Traveling can be scary. The unfamiliar cities, languages, and people are certainly daunting, but it is this challenge that inspires many to jet off around the world. Exploring, discovering, and the thrill of the unknown are huge motivators for travelers, but some people bring it one step further by making these trips alone. The number of these solo travelers is growing, and one professor wanted to find out why.

A new study by the Queensland University of Technology Business School examines the motivation behind those who travel alone — whether or not it is a choice or a necessity, and the reasons for choosing to do so rather than travel with family or friends.

Professor Connie Bianchi said she found solo travelers were choosing freedom, uncompromised fun, and meeting new people over the need to have a companion to share their experiences. She said that although people had the option to travel with family or friends, they chose to travel alone because they enjoyed it.

“According to them, it was a chance to indulge fully,” Bianchi said in a press release.

As an example, Bianchi cited a solo traveler who chose their method of travel because it would be the best way to “make sure that I got what I wanted out of the holiday without having to … consider anybody else and what they might want to do.”

Another participant said: “You discover a lot about yourself and you learn to be at peace with your inner monologue due to time spent alone and the challenges you must overcome alone,” according to professor Bianchi.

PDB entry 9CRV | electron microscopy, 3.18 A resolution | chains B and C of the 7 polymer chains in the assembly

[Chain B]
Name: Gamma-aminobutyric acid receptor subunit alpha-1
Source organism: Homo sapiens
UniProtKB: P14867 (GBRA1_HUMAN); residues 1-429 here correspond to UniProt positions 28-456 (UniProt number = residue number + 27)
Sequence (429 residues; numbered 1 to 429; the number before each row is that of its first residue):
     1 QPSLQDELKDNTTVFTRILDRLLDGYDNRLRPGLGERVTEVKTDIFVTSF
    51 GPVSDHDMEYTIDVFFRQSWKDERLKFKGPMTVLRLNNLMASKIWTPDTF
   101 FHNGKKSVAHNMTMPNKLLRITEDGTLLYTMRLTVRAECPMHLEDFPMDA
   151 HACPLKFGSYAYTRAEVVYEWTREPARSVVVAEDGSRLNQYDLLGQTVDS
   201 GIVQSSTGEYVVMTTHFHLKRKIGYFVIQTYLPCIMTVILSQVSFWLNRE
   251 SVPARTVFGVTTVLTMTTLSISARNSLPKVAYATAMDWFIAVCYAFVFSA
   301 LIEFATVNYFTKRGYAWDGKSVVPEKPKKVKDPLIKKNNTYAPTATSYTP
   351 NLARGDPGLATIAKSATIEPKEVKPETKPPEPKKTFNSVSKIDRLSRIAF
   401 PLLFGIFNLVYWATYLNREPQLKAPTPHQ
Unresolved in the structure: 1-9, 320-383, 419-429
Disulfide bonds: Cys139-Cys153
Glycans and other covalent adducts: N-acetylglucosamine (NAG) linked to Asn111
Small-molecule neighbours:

Bianchi found that solo travelers often complained of extra costs and single supplements, along with safety concerns, but the positives outweighed the negatives.

Travel And Health

It’s been well documented that vacations are good for the body and mind — we de-stress, relax, and feel happier. The health benefits of travel, however, don’t end when the vacation does.

In one study, a group of women aged 45 to 64 were asked how often they take vacation. The researchers followed up 20 years later to find that women who vacationed every six years or less frequently had a significantly higher risk of heart attack or coronary death compared to the women who vacationed at least twice a year, even after adjusting for other risk factors.

Cognitive health can benefit from travel as well, since challenging new experiences can help the brain develop specific nerve cells. Just as shaking up a workout routine leads to better results, changing your everyday surroundings and experiences is good for your brain, lending to higher energy levels, creativity, and increased productivity.

Source: Binachi C. Solo Holiday Travelers: Motivators and Drivers of Satisfaction and Dissatisfaction. International Journal of Tourism Research. 2015.